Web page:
• All certified chickens must receive 100 percent certified organic feed, including organically produced grains and forages, feed additives, and feed supplements. Water additives and vitamins and minerals that are approved by the FDA are also accepted feed. Bedding, as well as all pastures, must also be certified organic.

Other than animal drugs and hormones to promote growth, the USDA prohibits the use of urea or manure on feed formulas, the use of animal by-products for feeds, the provision of feed supplements or additives that are beyond the chicken’s health and nutritional needs. And also, the use of garden and kitchen scraps that are not certified organic.

Some conditions need to be met in terms of the chicken’s health care, soil erosion and water quality, slaughter, marketing and labeling, and record keeping. USDA regulations also mandate that chicken raised and labeled as organic should be allowed access to pasture, which means access to the outside, fresh air, direct sunlight, and freedom of movement.

When Is Chicken Labeled Free-Range?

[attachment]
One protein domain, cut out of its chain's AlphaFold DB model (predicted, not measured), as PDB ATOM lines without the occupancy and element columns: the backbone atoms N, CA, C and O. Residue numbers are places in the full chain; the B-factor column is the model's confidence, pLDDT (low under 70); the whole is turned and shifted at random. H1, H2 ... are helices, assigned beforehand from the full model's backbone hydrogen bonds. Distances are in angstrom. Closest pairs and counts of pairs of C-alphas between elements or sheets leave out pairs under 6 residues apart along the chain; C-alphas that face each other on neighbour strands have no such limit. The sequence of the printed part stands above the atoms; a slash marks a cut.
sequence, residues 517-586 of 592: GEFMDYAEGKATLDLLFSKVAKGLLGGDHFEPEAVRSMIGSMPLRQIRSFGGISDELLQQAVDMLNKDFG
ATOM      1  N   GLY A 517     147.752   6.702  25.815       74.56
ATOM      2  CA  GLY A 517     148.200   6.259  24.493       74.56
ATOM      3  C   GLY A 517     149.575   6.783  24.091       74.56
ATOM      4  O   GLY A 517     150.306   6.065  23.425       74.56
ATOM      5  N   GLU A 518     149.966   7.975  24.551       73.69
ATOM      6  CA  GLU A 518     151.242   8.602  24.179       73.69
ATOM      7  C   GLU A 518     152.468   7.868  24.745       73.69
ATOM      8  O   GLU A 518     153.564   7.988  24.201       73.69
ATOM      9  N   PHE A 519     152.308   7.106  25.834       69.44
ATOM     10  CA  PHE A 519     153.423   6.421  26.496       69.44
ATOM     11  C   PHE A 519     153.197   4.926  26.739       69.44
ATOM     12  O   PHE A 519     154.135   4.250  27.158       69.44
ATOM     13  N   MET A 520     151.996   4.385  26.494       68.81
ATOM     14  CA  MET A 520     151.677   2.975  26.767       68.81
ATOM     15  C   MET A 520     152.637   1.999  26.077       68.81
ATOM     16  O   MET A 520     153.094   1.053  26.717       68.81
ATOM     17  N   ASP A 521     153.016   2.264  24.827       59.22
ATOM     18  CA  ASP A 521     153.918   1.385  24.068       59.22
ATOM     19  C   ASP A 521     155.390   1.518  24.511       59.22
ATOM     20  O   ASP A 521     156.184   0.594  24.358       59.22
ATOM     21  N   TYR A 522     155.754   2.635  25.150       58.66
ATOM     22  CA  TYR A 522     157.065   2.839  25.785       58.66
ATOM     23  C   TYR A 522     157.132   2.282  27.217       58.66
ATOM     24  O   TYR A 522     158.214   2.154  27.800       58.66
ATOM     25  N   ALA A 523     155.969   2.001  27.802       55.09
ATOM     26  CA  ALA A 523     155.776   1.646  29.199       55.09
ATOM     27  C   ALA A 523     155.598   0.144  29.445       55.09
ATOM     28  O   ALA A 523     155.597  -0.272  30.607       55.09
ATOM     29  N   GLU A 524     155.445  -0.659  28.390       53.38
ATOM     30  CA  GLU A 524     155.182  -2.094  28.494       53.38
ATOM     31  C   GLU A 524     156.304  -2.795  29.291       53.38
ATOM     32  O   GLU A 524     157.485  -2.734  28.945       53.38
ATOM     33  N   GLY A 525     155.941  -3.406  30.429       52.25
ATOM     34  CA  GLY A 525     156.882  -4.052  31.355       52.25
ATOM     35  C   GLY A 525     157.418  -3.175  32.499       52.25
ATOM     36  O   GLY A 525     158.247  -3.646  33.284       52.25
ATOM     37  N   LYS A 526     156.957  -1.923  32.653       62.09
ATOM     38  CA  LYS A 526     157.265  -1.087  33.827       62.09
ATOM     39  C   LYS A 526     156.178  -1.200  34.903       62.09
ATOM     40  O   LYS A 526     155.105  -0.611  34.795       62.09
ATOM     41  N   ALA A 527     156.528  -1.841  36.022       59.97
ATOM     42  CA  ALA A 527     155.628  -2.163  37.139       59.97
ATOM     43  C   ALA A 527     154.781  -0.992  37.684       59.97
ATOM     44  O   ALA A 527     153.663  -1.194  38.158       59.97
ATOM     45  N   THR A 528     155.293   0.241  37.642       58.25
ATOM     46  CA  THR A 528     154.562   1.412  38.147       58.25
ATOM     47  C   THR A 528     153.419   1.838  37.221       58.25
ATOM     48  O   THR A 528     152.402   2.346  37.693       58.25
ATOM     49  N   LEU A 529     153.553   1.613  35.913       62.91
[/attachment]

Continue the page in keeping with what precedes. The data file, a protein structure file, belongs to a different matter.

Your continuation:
The USDA’s Food Safety and Inspection Service awards poultry operations the “free-range” certification if they can demonstrate that their chickens have access to the outdoors 6

The birds don’t have to be allowed access to grassy yards and pastures to be considered free-range, nor do they need to have a certain amount of time outdoors. The size of the outdoor area that the chickens may roam also does not matter.

Without a more definite description of the chickens’ raising conditions, the term “free-range” can be inherently ambiguous. All organic chickens are raised under general free-range conditions based on the regulatory language, but not all free-range chickens necessarily qualify as an organic food product.